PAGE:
However, Ricardo Campos Dias de Sousa and David Howden (2015), among others, have shown that EMH suffers from logical contradictions. If, as it stipulates, all market participants have all relevant information and interpret it in the same way, all would agree on a price and there would be no incentive to sell or buy. On the other hand, if only a sufficiently critical mass of market participants interpreted relevant information in the same way, transactions could take place, but the price allowing this transaction would be seen as efficient by one and inefficient by the other group. Thus, “efficient prices for one group requires inefficient prices in the eyes of the other” (Campos Dias de Sousa and Howden 2015, 396).

Rational expectations theory and EMH suffered their first practical setback in the early 2000s, when the “technology stock bubble” burst. Apparently market participants were not just cool-headed homines oeconomici but could get carried away by emotions. The experience gave a big boost to behavioral economics and finance. Until that point, behavioral economics had largely been an experimental science confined to the laboratories of a few universities—its key protagonists, Daniel Kahnemann and Amos Tversky, were Israeli psychologists. US economist Robert Shiller (2000) applied behavioral economics to finance, publishing a book in which he diagnosed the wild rally of technology stocks towards the end of the 1990s as a bubble just as it was peaking. Not least because of the excellent timing of the release of his book, a serious challenge to the EMH had emerged in science and financial business.

Rational expectations and EMH suffered another setback with the Great Financial Crisis of 2007–08. The systematic mispricing of risk, which became apparent when the credit bubble burst, was inconsistent with the idea that people would base their financial decisions on all available information and with a full knowledge of the true “economic model.” Obviously people in the credit markets had based their actions on inadequate information and a false economic model that indicated risk reduction through asset pooling when risks in fact accumulated as a growing number of people acted on this model.

Despite its obvious failure, EMH has remained the predominant theory of market behavior in academics and large parts of the business world simply because there has been no other theory in mainstream economics to displace it.2 In 2017, however, the US financial economist Andrew Lo came up with another challenger to EMH. Conscious of the difficulty of dethroning a theory taught widely at universities and perhaps with the ambition to follow in the footsteps of Nobel Prize winners Fama and Shiller, he named his theory the adaptive market hypothesis (AMH) (Lo 2017).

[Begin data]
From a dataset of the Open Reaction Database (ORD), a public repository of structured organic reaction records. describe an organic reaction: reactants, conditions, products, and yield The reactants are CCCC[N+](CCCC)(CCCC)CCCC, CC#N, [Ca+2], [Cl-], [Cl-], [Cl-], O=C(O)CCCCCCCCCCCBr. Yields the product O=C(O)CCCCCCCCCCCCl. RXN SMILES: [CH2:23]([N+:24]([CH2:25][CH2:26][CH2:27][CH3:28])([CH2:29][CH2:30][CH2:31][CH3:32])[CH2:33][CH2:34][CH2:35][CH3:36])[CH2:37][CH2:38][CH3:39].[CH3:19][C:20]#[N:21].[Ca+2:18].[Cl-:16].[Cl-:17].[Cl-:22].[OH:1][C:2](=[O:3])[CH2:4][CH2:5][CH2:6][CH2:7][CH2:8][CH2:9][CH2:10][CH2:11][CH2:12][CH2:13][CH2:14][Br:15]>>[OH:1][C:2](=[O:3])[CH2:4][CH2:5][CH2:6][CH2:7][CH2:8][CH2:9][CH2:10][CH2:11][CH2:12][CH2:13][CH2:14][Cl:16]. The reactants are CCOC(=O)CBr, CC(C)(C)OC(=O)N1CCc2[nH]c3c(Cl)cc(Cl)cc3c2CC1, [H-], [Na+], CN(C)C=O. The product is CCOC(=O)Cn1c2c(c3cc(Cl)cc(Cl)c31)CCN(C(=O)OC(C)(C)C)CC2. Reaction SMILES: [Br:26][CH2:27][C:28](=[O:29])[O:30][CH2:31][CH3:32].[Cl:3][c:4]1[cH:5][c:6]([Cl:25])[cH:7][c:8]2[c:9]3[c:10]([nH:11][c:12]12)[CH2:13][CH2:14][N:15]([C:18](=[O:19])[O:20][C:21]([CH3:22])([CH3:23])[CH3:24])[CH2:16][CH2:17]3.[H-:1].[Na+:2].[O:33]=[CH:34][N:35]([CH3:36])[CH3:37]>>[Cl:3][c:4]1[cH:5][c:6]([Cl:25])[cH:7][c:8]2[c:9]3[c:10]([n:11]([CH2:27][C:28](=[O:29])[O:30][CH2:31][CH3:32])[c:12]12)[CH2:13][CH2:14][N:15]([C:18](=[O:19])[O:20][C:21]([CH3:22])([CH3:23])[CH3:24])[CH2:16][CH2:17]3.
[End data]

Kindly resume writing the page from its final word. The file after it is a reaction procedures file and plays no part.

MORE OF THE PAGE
Lo’s intention was not to scrap EMH entirely, but to restrict its validity to times of continuous market development. During those times people act rationally, based on a wide knowledge of facts and a good understanding of the valid economic model. But when markets are disrupted for whatever reason, people turn from rational analysis to instinctive behavior. They join others in either rushing into markets for fear of missing out or fleeing them for fear of losing their fortunes. Lo (2017, 188) summarizes his theory in five key principles:

  1. We are neither always rational nor irrational, but we are biological entities whose features and behaviors are shaped by the forces of evolution.
  2. We display behavioral biases and make apparently suboptimal decisions, but we can learn from past experience and revise our heuristics in response to negative feedback.
  3. We have the capacity for abstract thinking, specifically forward-looking what-if analysis; predictions about the future based on past experience; and preparations for changes in our environment. This is evolution at the speed of thought, which is different from but related to biological evolution.
  4. Financial market dynamics are driven by our interactions as we behave, learn, and adapt to each other, and to social, cultural, political, economic, and natural environments in which we live.
  5. Survival is the ultimate force driving competition, innovation, and adaptation.